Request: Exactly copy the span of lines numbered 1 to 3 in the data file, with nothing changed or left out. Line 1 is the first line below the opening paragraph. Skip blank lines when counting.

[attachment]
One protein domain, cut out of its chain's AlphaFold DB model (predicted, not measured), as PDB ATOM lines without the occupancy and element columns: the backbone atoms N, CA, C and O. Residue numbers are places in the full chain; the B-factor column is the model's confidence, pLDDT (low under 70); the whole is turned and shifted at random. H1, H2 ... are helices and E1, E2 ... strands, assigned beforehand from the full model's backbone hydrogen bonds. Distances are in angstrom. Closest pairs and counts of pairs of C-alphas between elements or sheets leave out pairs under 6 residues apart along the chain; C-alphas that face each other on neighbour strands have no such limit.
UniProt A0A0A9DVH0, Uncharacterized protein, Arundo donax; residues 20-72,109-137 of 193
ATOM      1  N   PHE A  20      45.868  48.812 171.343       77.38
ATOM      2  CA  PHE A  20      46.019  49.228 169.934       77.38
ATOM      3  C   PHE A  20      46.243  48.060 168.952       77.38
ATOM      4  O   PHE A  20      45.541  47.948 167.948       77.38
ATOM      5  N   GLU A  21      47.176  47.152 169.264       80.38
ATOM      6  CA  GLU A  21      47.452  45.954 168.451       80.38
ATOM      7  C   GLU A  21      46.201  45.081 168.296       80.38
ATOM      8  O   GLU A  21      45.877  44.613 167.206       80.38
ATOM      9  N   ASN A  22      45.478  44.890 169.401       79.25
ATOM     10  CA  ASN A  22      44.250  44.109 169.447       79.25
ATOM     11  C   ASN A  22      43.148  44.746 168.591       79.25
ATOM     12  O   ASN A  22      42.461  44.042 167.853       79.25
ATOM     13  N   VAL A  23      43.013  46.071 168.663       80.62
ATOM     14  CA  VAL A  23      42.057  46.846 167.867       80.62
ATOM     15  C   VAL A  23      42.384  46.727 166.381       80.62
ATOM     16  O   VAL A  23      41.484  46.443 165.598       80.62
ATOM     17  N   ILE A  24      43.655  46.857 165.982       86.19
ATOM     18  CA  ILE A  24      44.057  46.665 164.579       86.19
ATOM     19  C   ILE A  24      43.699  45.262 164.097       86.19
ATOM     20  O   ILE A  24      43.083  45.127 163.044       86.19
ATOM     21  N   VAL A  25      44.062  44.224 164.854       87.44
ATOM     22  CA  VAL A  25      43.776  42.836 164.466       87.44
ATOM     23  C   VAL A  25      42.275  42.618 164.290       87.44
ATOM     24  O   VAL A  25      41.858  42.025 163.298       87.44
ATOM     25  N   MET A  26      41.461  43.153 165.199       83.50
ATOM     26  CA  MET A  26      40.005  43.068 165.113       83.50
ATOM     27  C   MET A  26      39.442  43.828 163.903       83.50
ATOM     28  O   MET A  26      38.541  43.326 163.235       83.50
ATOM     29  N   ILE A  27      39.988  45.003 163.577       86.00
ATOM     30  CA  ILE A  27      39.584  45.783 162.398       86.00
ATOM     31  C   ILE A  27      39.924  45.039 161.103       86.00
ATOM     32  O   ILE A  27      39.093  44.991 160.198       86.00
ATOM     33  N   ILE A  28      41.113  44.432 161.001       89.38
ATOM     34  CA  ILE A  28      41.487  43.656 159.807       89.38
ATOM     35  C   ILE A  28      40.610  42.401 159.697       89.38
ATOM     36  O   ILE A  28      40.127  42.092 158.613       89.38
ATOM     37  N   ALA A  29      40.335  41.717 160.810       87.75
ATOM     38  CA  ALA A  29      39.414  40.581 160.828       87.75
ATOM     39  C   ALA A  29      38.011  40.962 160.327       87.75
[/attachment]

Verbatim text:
UniProt A0A0A9DVH0, Uncharacterized protein, Arundo donax; residues 20-72,109-137 of 193
ATOM      1  N   PHE A  20      45.868  48.812 171.343       77.38
ATOM      2  CA  PHE A  20      46.019  49.228 169.934       77.38